Brian, 'AX' was the model name for Renault's 8hp chassis, an economy model often used for taxicabs. Carter bought the much larger and more powerful 35hp chassis. As you say, he did not leave any description of the car. Could you please identify the reliable sources which describes the coachwork as a limousine painted wine red with black fenders? Thanks.
I was unaware of the exact specifics of the chassis model, being more read in American classics like Auburn and Duesenberg. I identified the picture as the car as I had seen and read it being depicted, I was also unaware that the Model "AX" was used for taxis. As for the source of the coachwork colors, I believe I read that in "Titanic: An Illustrated History" it was either in the Forward or somewhere in the text and was quoted by Ken Marschall, so I thought coming from him, it would be pretty reliable.
Hi guys! Yes, Renault did not make car bodies early on, only chassis. They were sent to body makers similar to what you have already pointed out. Multiple cargo lists identify the car as a 35 hp Renault limousine, so the car was probably already bodied in somewhere the UK prior to being loaded on the ship. In 1912, the majority of automobile body makers were in England. A 35 hp Renault corresponds to a large 7.5 liter Renault AI. Visit http://www.brassauto.com/brass-pages/index.html and look under the Renault section. View Renault AI — McAnlis. Just envision this chassis with a large limousine body. There are only about 12 of these AI’s left in the world. The 13th just happens to be at the bottom of the ocean. Queue the creepy music.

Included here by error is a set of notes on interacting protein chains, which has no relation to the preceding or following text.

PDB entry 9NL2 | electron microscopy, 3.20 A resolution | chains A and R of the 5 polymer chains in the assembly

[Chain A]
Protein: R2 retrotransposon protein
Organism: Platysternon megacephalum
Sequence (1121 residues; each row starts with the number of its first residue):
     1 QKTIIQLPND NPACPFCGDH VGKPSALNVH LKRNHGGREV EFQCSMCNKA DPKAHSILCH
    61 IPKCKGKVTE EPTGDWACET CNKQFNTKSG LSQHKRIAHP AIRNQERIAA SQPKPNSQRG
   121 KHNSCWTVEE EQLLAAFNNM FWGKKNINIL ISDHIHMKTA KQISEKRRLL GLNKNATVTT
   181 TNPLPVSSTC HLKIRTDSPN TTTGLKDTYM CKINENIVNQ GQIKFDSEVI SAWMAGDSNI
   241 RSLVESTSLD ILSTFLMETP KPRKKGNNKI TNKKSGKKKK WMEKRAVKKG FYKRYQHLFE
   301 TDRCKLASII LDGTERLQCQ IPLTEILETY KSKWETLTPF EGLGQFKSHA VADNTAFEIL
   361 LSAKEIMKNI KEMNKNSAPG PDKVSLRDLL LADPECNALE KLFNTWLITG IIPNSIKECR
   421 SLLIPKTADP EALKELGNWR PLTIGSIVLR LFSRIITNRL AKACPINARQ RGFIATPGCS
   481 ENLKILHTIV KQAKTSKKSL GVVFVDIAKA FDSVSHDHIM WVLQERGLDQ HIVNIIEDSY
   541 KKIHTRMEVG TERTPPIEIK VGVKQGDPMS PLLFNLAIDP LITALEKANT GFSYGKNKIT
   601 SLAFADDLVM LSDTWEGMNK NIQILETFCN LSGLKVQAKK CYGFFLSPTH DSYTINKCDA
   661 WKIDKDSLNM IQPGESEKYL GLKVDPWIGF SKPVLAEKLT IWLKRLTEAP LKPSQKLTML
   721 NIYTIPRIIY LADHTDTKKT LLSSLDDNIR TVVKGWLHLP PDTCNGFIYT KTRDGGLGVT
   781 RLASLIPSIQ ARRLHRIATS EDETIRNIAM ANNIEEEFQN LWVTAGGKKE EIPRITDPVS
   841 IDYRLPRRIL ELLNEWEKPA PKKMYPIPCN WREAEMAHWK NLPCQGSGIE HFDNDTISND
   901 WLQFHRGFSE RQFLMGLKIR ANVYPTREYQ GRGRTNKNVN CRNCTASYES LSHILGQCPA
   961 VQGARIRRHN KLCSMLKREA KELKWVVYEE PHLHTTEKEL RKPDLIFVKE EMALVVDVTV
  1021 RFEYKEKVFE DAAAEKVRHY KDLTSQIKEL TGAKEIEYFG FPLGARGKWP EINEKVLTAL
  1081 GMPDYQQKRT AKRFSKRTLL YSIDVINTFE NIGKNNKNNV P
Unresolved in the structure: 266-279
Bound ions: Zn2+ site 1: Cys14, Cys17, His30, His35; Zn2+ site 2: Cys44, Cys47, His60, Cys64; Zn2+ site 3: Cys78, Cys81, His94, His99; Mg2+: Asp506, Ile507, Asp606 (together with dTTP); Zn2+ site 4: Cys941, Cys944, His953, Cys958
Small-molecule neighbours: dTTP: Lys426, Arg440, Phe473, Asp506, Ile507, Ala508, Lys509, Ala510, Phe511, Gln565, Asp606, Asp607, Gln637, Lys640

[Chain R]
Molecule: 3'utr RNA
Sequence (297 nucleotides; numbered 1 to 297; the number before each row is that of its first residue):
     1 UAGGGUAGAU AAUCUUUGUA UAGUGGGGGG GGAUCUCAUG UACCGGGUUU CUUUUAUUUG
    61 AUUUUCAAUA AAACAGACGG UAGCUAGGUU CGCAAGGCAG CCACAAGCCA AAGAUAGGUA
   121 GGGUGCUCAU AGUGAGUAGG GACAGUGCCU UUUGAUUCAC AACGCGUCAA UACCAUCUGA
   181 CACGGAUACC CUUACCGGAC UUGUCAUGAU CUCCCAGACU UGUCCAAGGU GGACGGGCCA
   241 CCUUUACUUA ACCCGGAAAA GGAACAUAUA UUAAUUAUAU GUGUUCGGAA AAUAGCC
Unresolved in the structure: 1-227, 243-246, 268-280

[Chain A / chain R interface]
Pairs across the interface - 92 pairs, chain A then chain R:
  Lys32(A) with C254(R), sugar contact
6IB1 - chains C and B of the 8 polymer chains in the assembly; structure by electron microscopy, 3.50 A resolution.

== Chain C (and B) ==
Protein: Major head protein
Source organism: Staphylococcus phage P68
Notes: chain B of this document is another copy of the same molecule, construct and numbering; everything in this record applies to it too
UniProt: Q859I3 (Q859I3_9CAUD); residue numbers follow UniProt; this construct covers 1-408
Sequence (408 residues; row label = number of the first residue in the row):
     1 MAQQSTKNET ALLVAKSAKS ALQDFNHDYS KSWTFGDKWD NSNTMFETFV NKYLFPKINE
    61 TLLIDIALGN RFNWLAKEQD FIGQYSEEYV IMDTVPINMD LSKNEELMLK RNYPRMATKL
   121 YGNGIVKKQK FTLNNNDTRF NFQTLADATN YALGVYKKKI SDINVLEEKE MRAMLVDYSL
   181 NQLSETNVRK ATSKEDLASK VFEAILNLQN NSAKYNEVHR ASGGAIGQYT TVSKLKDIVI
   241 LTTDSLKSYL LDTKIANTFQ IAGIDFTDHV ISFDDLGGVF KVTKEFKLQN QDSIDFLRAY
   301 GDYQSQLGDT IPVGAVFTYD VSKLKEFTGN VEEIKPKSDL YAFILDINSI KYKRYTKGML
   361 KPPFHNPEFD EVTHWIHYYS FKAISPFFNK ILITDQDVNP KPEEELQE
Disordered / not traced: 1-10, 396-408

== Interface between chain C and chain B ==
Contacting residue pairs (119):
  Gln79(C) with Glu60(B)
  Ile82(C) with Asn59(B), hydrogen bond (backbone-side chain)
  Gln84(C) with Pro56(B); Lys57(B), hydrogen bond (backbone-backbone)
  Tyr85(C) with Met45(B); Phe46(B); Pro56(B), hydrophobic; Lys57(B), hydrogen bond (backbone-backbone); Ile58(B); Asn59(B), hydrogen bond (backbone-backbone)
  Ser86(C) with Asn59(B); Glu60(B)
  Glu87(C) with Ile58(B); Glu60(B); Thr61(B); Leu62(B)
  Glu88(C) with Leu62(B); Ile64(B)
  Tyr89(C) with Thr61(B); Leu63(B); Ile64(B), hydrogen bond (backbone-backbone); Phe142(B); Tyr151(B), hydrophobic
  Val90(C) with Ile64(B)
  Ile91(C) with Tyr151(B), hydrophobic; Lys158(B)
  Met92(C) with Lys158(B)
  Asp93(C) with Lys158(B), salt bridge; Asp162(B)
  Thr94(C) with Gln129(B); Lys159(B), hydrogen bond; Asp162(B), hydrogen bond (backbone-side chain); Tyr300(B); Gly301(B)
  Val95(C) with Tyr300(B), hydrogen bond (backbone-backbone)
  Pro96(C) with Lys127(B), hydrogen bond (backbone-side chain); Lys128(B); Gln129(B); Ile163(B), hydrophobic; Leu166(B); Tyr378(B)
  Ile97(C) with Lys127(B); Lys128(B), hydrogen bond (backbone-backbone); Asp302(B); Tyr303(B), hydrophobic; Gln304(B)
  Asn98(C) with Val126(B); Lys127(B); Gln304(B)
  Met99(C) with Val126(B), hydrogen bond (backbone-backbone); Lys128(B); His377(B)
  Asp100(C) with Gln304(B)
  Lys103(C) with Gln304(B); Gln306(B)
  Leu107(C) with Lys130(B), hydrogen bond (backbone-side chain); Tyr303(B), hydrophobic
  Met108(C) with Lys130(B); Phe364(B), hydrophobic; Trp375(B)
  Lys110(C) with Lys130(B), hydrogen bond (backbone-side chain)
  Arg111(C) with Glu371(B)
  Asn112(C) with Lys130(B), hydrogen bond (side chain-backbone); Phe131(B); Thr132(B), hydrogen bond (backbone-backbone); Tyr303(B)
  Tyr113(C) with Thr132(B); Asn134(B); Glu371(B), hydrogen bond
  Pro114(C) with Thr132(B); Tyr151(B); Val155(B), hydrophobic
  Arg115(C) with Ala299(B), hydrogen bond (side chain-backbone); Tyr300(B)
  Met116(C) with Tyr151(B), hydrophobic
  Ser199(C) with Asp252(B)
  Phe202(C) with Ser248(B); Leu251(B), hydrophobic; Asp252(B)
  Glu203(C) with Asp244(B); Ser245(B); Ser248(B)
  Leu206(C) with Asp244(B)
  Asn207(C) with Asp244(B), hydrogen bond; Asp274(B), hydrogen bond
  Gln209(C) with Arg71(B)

Renault was one of many European auto marquees that only built chassis which were then sent to private coachbuilders for finishing. This is a practice that continued with both European and American automobile chassis well into the mid 1930’s, the most notable being the Duesenberg.
Bill Carter did indeed purchase a 1912 Renault 35hp chassis while in France, and the car was indeed bodied before being loaded aboard the Titanic. However the model of the Renault was not the AI. The AI series was an open five passenger Tourer, the predecessor to the later Phaeton.
The style of body used on the Carter Renault featured a fully enclosed, glass partitioned passenger compartment with an open air chauffeur’s compartment with a detachable roof, a style commonly known as the “Town Car” or “Town Brougham” and such bodies were very pricey and would be found on only the finest cars of the era.
Below is a photo I took at a recent car show when I quite fortunately came across one only a handful of 1912 35hp Renault Town Car Limousines known to survive.
The car pictured is silver, however if you imagine it as being burgundy it would be identical to the Carter car.